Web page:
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Canadian Respiratory Journal
Volume 4, Issue 2, Pages 91-97
Original Article

Birthweight and Preterm Birth in Relation to Indicators of Childhood Asthma

Kitaw Demissie, Pierre Ernst, Lawrence Joseph, and Margaret R Becklake

Respiratory Epidemiology Unit, McGill University, Montreal, Quebec, Canada

Copyright © 1997 Hindawi Publishing Corporation. This is an open access article distributed under the Creative Commons Attribution License, which permits unrestricted use, distribution, and reproduction in any medium, provided the original work is properly cited.


BACKGROUND: Early life events may have long term consequences on respiratory health including the risk of developing asthma.

OBJECTIVE: To examine the independent roles of birthweight and preterm birth on childhood asthma after accounting for socioeconomic status.

METHODS: A total of 989 elementary school children performed spirometry before and after a free-running exercise challenge. A subsample of 327 children underwent methacholine bronchoprovocation and allergy skin prick tests to common inhaled aeroallergens. Information on birthweight and preterm birth was obtained by parental interview. Socioeconomic status was established using parental occupation.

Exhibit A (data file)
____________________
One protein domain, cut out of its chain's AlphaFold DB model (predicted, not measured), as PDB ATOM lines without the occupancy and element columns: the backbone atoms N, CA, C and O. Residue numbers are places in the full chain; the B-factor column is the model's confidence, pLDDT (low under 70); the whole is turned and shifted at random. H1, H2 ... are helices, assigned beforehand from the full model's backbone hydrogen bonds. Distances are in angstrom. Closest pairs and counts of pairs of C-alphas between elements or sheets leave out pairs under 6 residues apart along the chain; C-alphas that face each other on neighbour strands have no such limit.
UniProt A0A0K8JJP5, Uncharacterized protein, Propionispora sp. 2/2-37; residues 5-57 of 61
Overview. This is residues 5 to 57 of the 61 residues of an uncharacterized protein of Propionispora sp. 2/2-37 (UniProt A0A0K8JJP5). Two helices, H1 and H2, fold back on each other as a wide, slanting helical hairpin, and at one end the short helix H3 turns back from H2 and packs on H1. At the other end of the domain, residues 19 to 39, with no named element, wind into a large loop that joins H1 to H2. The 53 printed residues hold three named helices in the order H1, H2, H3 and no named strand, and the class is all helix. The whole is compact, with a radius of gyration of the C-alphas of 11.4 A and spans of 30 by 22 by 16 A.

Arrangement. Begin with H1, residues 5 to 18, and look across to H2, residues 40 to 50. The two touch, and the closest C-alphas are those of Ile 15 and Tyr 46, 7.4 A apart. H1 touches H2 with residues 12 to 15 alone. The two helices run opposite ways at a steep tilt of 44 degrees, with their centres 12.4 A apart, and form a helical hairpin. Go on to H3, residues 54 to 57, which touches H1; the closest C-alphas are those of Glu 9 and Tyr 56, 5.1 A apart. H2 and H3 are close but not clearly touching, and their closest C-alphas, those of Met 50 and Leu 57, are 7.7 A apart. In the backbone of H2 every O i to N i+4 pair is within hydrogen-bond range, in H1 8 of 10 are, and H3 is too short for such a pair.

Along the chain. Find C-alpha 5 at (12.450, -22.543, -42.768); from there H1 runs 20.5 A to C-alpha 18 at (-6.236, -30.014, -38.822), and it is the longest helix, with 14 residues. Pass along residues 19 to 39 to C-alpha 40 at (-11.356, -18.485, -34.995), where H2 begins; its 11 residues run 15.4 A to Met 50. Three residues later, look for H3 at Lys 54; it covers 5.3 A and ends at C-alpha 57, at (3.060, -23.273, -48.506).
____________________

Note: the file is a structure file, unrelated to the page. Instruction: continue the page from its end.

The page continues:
RESULTS: After adjusting for the effects of important confounding variables, birthweight was positively associated with forced vital capacity (FVC) and forced expiratory volume in 1 s (FEV1); FVC increased 4.5% per kg (95% CI 1.7 to 7.4) and FEV1 4.4% per kg (95% CI 1.8 to 7.2). Birthweight was not related to exercise-induced bronchospasm or an asthma diagnosis, but airway responsiveness to methacholine increased as birthweight decreased (P=0.01). Preterm birth independent of birthweight was associated with a lower FEV1/FVC (-1.7%; 95% CI -2.8 to -0.5).

CONCLUSIONS: Birthweight appears to be related to lung size and methacholine responsiveness while preterm birth appears to diminish airway size.